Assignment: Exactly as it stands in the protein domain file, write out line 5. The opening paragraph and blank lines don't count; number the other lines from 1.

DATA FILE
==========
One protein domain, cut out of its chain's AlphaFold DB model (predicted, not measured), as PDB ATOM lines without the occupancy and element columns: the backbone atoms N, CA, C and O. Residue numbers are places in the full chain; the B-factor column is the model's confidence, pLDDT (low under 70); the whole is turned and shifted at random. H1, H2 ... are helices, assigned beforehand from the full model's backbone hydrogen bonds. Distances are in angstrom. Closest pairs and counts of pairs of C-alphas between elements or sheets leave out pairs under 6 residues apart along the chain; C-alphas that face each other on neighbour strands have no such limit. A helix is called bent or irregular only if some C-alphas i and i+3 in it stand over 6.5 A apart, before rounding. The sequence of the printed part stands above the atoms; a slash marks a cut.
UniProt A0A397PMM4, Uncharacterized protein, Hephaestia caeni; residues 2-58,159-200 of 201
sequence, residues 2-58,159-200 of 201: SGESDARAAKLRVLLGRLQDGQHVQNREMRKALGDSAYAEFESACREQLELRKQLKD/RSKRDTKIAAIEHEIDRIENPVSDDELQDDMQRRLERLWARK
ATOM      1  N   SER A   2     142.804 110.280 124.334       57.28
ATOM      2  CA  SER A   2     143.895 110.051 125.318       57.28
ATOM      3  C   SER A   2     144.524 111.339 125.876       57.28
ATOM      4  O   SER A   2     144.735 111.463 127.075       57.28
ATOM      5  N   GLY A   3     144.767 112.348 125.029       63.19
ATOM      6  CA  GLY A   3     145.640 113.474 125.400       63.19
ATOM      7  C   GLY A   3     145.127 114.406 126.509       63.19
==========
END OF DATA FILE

ATOM      3  C   SER A   2     144.524 111.339 125.876       57.28